Sirens, Sharks & Shipwrecks
Richard Asham is a self-taught multi-disciplinary artist of mixed ancestry who most closely identifies with his indigenous Swampy Cree roots. Depending on the swing of the creative pendulum, Rick produces mixed media works (predominantly oil paintings on canvas but also sculptures and assemblages), has written several solo and collaborative books, performed music in bands, and dabbles in film, photography and theatre.
Interview with Richard Asham. Thank you to Shaw Spotlight for helping our staff with the editing.
My intent for Sirens, Sharks and Shipwrecks is (admittedly) not particularly linear but will include both two and three-dimensional works. So, here are some thoughts…
- Sirens- A siren can intimate many different connotations. The wailing of a police, fire, or ambulance siren can announce the imminent arrival of a (mostly unwelcome) authority sent to deal with an unpleasant situation. Warnings. But I am approaching ‘sirens’ from the mythological perspective. Creatures (sometimes called ‘mermaids’) that alternately lured sailors to their deaths and/or offered succor and the prospect of love.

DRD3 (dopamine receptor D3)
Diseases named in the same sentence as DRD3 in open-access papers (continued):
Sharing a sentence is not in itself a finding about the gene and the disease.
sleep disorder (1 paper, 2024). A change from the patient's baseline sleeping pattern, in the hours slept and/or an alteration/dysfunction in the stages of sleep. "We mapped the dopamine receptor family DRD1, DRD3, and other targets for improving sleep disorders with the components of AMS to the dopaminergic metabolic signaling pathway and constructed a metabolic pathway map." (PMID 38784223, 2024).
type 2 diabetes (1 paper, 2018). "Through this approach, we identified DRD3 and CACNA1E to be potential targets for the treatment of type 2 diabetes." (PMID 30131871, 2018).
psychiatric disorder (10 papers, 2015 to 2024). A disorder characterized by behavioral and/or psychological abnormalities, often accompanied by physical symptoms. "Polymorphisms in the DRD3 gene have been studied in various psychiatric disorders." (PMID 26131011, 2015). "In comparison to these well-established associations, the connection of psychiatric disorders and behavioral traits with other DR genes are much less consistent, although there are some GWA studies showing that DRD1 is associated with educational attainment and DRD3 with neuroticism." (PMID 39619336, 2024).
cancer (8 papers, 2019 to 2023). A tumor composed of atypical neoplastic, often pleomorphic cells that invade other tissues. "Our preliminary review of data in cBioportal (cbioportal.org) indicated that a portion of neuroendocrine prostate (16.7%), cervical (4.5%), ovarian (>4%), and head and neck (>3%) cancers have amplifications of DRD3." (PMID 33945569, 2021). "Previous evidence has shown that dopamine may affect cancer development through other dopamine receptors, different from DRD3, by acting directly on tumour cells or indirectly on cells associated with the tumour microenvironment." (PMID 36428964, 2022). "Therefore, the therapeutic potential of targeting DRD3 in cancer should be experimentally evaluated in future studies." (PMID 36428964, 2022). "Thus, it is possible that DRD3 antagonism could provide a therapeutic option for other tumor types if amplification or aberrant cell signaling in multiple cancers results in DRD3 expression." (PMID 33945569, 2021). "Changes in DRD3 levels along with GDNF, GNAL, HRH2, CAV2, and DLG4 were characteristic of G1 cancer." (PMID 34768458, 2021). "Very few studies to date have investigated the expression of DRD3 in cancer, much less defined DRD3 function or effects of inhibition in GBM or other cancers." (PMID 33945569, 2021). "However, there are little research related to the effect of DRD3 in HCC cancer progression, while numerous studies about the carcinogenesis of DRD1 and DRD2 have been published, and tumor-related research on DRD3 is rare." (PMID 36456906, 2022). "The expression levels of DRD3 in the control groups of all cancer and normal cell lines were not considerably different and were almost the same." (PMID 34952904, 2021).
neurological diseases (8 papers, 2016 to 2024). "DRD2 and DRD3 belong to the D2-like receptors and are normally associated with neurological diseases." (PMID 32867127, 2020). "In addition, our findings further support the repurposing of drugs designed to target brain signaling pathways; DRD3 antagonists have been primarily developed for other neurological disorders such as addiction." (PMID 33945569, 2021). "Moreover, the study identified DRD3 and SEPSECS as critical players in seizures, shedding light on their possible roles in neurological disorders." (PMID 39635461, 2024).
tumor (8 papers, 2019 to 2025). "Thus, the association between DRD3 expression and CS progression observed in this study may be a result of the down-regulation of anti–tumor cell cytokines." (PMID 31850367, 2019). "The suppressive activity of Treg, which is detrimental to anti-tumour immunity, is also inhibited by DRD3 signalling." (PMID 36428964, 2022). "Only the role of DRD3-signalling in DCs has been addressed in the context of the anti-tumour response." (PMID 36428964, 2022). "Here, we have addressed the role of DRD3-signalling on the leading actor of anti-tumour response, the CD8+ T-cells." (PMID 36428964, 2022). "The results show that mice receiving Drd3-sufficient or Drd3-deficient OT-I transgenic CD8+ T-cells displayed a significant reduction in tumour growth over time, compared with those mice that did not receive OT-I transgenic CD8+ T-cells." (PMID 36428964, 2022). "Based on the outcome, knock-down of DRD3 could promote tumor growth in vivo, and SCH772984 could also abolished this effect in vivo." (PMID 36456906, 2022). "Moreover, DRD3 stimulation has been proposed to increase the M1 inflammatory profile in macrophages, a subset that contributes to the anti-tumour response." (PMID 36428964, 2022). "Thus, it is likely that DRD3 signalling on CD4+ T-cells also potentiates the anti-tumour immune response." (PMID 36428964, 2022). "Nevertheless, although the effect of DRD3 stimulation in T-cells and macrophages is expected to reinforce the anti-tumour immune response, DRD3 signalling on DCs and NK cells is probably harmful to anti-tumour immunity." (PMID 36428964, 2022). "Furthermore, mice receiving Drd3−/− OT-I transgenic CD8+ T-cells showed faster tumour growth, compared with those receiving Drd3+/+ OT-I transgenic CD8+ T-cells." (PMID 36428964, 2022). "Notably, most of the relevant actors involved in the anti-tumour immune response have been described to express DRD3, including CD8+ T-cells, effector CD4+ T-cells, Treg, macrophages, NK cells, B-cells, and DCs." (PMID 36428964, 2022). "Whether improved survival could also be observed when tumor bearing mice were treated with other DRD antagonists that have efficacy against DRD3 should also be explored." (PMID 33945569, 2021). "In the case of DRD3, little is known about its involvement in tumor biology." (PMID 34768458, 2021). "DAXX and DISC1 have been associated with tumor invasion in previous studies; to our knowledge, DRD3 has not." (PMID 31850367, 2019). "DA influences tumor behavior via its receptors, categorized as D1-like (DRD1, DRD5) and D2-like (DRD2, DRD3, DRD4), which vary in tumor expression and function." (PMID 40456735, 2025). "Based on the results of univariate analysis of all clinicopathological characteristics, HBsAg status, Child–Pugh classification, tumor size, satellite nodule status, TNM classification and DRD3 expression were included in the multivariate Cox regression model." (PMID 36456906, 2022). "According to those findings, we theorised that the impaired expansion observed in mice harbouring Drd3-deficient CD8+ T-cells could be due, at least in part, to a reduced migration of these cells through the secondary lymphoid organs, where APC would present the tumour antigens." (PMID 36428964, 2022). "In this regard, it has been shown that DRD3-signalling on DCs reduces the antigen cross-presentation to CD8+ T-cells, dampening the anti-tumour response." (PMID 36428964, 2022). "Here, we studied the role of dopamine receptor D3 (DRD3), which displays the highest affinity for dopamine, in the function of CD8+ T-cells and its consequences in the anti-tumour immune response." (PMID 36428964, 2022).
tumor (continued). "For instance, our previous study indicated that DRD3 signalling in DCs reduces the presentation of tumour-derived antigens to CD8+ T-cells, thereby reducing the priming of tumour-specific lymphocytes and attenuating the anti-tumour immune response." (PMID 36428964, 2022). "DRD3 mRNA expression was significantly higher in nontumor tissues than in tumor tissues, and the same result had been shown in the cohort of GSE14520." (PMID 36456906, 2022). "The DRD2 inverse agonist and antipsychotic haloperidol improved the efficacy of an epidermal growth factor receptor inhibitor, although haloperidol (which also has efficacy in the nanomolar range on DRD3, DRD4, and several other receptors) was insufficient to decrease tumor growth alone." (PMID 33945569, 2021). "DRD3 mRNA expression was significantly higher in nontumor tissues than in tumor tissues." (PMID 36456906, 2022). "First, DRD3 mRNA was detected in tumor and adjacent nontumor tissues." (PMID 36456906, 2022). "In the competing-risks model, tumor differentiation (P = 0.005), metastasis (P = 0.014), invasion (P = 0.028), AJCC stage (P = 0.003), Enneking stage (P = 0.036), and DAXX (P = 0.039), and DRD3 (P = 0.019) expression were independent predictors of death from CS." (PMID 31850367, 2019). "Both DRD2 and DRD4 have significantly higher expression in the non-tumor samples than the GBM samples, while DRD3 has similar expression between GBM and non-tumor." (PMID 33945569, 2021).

- Sharks- Misunderstood monsters of the deep. Powerful, primordial. A predatorial mixture of savage power and raw beauty. My work contains many mysterious beasts of land, air, and sea.
- Shipwrecks- In keeping with the quasi-nautical theme, for hundreds upon hundreds of years ships have been a primary instrument of conquest. The ship’s masters (sailors as alluded to above) were all too often harbingers of death, destruction, and disease but also ambassadors of strange languages and rituals into fantastic new lands. Unfortunate clashes between alien cultures. Voyages to the absolute unknown. Vision quests into dream-like destinations whose exotic promises remained largely unrealized. These landscapes play a central role in my art.
During the exhibition, Richard’s publication of poetry is available for cash purchase $25.00 . Two books in one($5.00 is generously being donated to the Urban Shaman. Thanks Rick).
Saint Thickfoot/Pig Lip-Stick